Click the link below to download our “10 Questions” survey. The file is a PDF, so you must have Adobe Acrobat Reader installed to view it. You’re also able to fill-out the form using Acrobat by simply clicking a form blank and entering text or clicking checkboxes. When finished, email or fax the completed questionnaire to ERA404 or print it for your records.

Download the PDF: ERA404_10_Questions


Tags | 10 questions, adjectives, audience, breaking ground, budget, business, citarella, competition, era404, goals, marketing, new web, questionnaire, strategy, success, web costs



Information Resources


By admin404

Flash Plug-In Detection and Upgrading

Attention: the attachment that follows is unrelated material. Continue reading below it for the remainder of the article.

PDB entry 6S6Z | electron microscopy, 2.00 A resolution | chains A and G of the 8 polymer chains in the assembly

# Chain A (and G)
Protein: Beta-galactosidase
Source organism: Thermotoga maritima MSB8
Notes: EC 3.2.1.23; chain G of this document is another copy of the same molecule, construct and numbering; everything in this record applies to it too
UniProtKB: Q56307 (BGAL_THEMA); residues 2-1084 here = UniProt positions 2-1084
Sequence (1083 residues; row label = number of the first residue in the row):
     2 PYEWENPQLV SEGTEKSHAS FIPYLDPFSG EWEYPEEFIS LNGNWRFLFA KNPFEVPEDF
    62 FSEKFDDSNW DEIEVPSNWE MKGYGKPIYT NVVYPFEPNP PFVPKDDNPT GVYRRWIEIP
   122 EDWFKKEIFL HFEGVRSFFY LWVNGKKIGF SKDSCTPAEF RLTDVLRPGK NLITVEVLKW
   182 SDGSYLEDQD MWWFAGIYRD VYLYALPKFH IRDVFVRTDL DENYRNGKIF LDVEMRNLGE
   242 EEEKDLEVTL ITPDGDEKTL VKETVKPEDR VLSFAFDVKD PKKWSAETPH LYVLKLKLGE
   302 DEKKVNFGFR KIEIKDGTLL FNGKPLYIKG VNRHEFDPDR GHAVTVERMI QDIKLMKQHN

July 19, 2006 - Information Resources

Incorporating the SWFObject ExpressInstall to force Plug-in Installation

In our previous article (Activating an ActiveX Control’s Interface through Javascript), we recommended circumventing the Microsoft Internet Explorer update that forces users to activate media items with Geoff Stearns’s SWFObject. As a result, a number of emails flooded into ERA404 with questions on browser detection to drive users to upgrade their Flash Plug-In.

Flash has obviously grown quickly from its original version and Adobe/Macromedia released a number of browser plug-ins to handle these advances. While we recommend publishing Flash files to accommodate for the least common denominator (that is, users with older plug-ins), sometimes requesting a user browser upgrade is unavoidable. Browsing the Adobe site can show you a census of plug-in penetration into the web-browsing world. At the time this article was published (07/19/06), penetration looked like this: